Day two of Latitude 2017 is all about Mumford & Sons and their Gentlemen of the Road takeover of the Suffolk festival. Honeyblood’s early set in the woods kicks things off with a bang, and is a reminder of the brilliance of last year’s ‘Babes Never Die’ LP. Stina Tweeddale and Cat Myers get a hugely packed out Sunrise Arena dancing with ‘All Dragged Up’, while ‘Sea Hearts’ is as potent and biting as ever.
They’re followed on the picturesque Lake Stage by Nilüfer Yanya, who proceeds to put in one of the sets of the festival. Intricate guitar work weaves around the West Londoner’s soulful vocals and jazz-flecked instrumentation in a set that’s eclectic in the extreme. ‘The Florist’, the standout from recent EP ‘Plant Feed’ is a propulsive gem that eases the festival into mid-afternoon, and braces them for the storm to come.
Said storm comes in the form of band of the moment, IDLES. The band and crew emerge from the back of the stage while Nilüfer still thinks she’s got one song to play, and twenty minutes later they’re playing to the biggest crowd the Lake Stage has seen all weekend. Vocalist Joe Talbot is the perfect mix of brutal and sarcastic, either singing the praises of the NHS, shitting on his hometown of Exeter, or reminding the crowd to stay hydrated.
There’s nothing sarcastic about the band’s set though, with cuts from excellent recent debut album ‘Brutalism’ bringing absolute chaos. ‘Well Done’ and ‘Rottweiler’ bring a passion unrivalled across the rest of the day, and as the band race up to the BBC Introducing stage for another set immediately after this one, there’s absolutely no stopping them.
Another band with a frightening amount of momentum at the moment is Glass Animals. The band had to cancel a recent festival set in Belgium due to frontman Dave Bayley losing his voice, but today he’s an absolute livewire. From the second that ‘Life Itself’ opens the set, Bayley doesn’t stop bouncing and twirling across the stage for the entire hour. There’s an unshakeable confidence to everything the quartet do at the moment, and the front rows are adorned with all manner of pineapple paraphernalia, with a fan on his friend’s shoulders munching on one throughout the whole set, skin’n’all. By the time the pineapple anthem itself - recent single ‘Pork Soda’ - closes the set, Glass Animals are on blinding form, and they’d better headline here at Latitude sooner rather than later.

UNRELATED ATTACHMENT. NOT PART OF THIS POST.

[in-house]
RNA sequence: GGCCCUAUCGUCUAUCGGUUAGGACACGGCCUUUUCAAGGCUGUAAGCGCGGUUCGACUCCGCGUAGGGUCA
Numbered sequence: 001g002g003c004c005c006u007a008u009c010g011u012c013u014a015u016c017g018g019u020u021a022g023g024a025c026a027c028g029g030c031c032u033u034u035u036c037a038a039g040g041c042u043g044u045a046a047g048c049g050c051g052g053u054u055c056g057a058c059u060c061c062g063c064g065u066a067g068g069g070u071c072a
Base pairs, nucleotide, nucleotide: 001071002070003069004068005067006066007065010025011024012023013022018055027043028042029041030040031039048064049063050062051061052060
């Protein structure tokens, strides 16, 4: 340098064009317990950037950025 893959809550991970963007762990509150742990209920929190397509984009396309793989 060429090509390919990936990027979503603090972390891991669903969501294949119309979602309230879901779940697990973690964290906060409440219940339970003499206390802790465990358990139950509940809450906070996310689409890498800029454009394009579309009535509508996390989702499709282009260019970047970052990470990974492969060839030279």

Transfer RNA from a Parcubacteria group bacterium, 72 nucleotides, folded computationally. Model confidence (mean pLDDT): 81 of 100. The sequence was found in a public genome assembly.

Headline performances are also surely on the horizon for OUTLYA, even at such an early stage. Up at DIY’s stage The Alcove, the trio get a flagging early evening crowd moving and yelping along to their sunny, instantly appealing alt-pop gems. Bastille are the band that most quickly come to mind when describing OUTLYA, and every track they play in their short set this evening is armed with a chorus that sticks like bubblegum. Leading the crowd through a singalong of upcoming single ‘Volcano’, the singing continues courtesy of those leaving the tent, humming a future classic to themselves.
Things are a bit more introspective in the BBC Music tent, where SOHN brings along his impressive new album ‘Rennen’. Cuts from debut album ‘Tremors’ are significantly amped up live, with shuddering bass making far more of a racket than Christopher Taylor is usually known for.
The Lake Stage at Latitude is notorious for breaking artists at the tipping point in their careers. No-one’s had any trouble catching onto Jorja Smith though, and she draws a massive crowd to the stage just before Mumford & Sons take to the Obelisk Arena. Tracks from recent EP ‘Project 11’ are interspersed with a rendition of Drake’s ‘Get It Together’ from recent LP ‘More Life’ that Jorja features on, and an unexpected but actually-pretty-brilliant cover of T2’s ‘Heartbroken’. With debut single ‘Blue Lights’, she’s got an absolute smash in her pocket, and as the day’s curators prepare to begin their headline set, they’ve given a host of the country’s best new bands a platform with which to become headliners themselves.
Photos: Phil Smithies
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